Tag Archives: afghan

Why isn’t this working?

I have a question for you.

Why don’t projects progress if you ignore them?

Honestly!

It’s been a couple weeks since I picked up my crocheted blanket, and honest-to-goodness, it hasn’t grown at allIt’s very frustrating.

I keep it in a nice big project bag in my studio, protected and safe, yet it refuses to crochet itself.  What gives?

Why can’t it just hang out and grow on its own like a potted plant?  I’ve thought about breaking it out from time to time over the last couple weeks… shouldn’t that be enough?

Sigh.  I suppose if my “ignore it and I’m sure it’ll be finished eventually” strategy isn’t working, I’ll just have to go to plan B (“get it out and actually work on it while binge-watching Masterpiece”).  Too bad.  I had hoped that maybe I’d just invented a new, more efficient way of working on projects.

Do you have any projects that you’re trying the “leave it in the closet and maybe it’ll magically get finished” strategy with?

On My… Hook

I figured out what my next project is!  Yay!

It’s a simple, stripey, crochet blanket.  I haven’t crocheted in a long time, and I haven’t made a blanket in years, so I figured it was about time.

I love crocheting blankets, even more than knitting them.  Crochet goes so much faster than knitting, is much thicker (in other words, cozier) than knitting, and you don’t have to worry about it rolling up on you like stockinette.  It’s really the best thing for blanket-making.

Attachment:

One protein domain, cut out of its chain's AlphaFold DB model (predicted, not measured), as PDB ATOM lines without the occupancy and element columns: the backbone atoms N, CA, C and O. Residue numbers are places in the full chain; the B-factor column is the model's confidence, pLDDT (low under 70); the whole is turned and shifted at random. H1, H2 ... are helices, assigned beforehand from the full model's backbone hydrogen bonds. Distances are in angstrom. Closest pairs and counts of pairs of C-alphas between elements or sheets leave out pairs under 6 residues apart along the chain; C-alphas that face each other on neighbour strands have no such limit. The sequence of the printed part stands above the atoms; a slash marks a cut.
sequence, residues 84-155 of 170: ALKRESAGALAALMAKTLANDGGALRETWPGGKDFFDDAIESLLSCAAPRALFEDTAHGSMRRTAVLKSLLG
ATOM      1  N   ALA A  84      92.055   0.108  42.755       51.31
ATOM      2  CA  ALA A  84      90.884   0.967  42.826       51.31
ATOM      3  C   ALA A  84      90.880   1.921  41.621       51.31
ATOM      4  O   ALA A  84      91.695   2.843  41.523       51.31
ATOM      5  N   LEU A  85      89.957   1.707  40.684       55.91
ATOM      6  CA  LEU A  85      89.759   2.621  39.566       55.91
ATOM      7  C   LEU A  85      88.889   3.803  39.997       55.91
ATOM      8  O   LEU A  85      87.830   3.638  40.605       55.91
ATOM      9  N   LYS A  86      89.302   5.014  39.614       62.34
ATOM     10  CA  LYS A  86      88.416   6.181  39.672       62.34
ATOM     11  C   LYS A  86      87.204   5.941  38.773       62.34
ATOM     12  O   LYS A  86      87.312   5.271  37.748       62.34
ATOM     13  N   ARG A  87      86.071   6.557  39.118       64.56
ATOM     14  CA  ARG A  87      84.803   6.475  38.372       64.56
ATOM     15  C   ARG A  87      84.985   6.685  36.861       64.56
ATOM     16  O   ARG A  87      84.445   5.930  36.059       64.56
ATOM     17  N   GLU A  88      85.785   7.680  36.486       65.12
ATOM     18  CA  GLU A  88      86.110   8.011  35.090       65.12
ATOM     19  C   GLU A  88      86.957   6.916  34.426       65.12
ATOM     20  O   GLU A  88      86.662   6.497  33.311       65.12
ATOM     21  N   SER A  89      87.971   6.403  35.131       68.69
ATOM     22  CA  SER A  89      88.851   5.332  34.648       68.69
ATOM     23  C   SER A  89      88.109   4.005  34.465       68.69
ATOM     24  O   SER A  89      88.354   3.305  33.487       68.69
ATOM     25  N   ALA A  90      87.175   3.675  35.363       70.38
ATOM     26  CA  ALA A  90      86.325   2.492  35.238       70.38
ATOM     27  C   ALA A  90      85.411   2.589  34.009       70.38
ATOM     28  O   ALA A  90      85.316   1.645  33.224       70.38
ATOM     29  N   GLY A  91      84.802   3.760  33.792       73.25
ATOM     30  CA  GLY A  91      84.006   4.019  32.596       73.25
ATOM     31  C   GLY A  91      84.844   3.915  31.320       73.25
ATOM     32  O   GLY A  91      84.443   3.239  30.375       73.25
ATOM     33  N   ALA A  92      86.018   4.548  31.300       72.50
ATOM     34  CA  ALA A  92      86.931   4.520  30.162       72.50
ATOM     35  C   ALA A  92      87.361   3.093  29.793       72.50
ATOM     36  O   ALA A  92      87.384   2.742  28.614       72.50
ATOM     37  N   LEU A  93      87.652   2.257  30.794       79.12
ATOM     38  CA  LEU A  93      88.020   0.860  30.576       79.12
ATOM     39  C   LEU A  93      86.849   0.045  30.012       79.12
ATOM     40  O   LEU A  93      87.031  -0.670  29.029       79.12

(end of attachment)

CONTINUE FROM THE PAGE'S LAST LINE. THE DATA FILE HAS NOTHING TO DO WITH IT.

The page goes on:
I picked three shades of gray (OK, two shades of gray, plus black), along with a lovely medium blue for a pop of color.  (Jo-Ann’s was having a pretty good sale on Lion Brand Wool Ease, so I stocked up.  It might not be the fanciest yarn, but it’s soft, warm, and sturdy- perfect for blankets.)  I cast on about 5 feet of stitches (I didn’t even bother counting- another thing I like about crochet- it’s so easy to improvise!), and started working in a simple V-stitch.  I’ve made a handful of V-stitch blankets before.  They always look good, work up quickly and stay looking nice for years.  I’m kind of winging the stripe pattern, but I think I like how it’s turning out.  I just hope I got enough yarn!  (Though, if I end up having to go back to Jo-Ann’s, it wouldn’t be the worst thing in the world…)

Do you ever dabble in crochet?

Inspiration: Is it just me, or is it cold out there?

It’s been dang cold here in Seattle lately.  (Yes, I know it’s January, when it’s supposed to be cold, but still.)  We even got a bunch of snow over Christmas!  It’s been in the 30s in the mornings!  I’ve been wearing my wool coat along with my big cabled sweaters!

(OK, I’m not really complaining- I love getting to wear extra-cozy sweaters and having an excuse to drink hot cocoa.)

But, it’s the time of year when people start working on their year-long temperature scarves and blankets.  Have you heard of this?  Every year I think “Great idea!  I’ll do that next year.”